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Music  |  Reviews

Wild Cub: Youth

[Big Light]

August 14, 2012  |  4:24pm
Wild Cub: <i>Youth</i>

On their first full-length, Wild Cub sound much more experienced than one would expect a band that has been together just under a year to, as the duo officially came together last November. But a quick peek at their collective resume quickly explains that away: Nashville music veteran Jeremy Bullock has worked with the likes of Madi Diaz and Pico vs. Island Trees, while Keegan DeWitt previously scored films in addition to his solo career. The album also sounds startlingly more hi-fi than a record put together in the makeshift studio in Bullock’s home would suggest, but on Youth, that is what the pair does best—defy expectation.

In 13 songs, Wild Cub creates infectious, intricate electro-pop that blends ‘80s beats with electronics and synths worthy of the aughts. Some songs have a slight New Wave tinge around the edges, while others have infinitely catchy guitars lurking in the background that, for some reason, conjure slight U2 comparisons. Paired with the deep melancholy and soulfulness of DeWitts’ voice, the album is full of small complexities that fill songs as they unwittingly slide into each other, creating a perfect soundtrack for driving late on summer nights. But while the album overall is very graceful, the complexities do not always pay off in full, such as on tracks like “Summer Fires/Hidden Spells,” where the build-up and eventual focus on the abstract ending feels out of place and leads nowhere.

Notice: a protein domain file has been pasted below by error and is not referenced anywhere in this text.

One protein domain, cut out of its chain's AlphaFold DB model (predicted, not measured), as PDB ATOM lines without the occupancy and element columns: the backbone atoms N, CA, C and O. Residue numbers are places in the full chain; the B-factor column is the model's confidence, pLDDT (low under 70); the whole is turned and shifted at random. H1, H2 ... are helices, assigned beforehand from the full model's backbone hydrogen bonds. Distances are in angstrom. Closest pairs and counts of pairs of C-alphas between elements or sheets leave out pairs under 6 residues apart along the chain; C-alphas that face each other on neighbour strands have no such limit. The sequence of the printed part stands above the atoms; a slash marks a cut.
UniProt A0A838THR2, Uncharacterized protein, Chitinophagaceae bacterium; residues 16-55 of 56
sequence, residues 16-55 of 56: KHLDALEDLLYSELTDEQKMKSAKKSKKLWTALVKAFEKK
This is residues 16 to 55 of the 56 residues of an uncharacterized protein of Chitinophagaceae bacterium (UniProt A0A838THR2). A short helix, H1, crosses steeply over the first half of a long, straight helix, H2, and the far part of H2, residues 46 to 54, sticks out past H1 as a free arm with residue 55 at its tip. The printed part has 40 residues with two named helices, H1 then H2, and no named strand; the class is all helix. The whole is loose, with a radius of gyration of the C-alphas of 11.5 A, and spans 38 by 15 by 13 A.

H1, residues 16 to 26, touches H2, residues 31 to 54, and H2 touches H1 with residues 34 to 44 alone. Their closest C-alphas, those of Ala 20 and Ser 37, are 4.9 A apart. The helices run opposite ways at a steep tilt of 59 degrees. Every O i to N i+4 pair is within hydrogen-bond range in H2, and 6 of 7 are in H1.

The songs on Youth often feature bright guitars over more repetitive electronics, incorporating the slightest of world influences with simple riffs, adding a flavor rarely heard on such ostensible pop albums, with “Thunder Clatter” and “Jonti” falling into this vein. Youth is also diversified by a handful of songs that are carried by his deep soothing voice, with the simpler, rhythmic music almost fading from consciousness, as in “The Water” and “Straight No Turns.” The album does occasionally fade into monotony, with tracks seeming to loop around on themselves, never truly going anywhere. While still enjoyable, they become uniform, creating a background rather than a foreground. But by the last two songs, Wild Cub has you forgetting about any ill feelings you might have held towards them, with the soothing melodies of “Windows” curling around you with comfort and ease.

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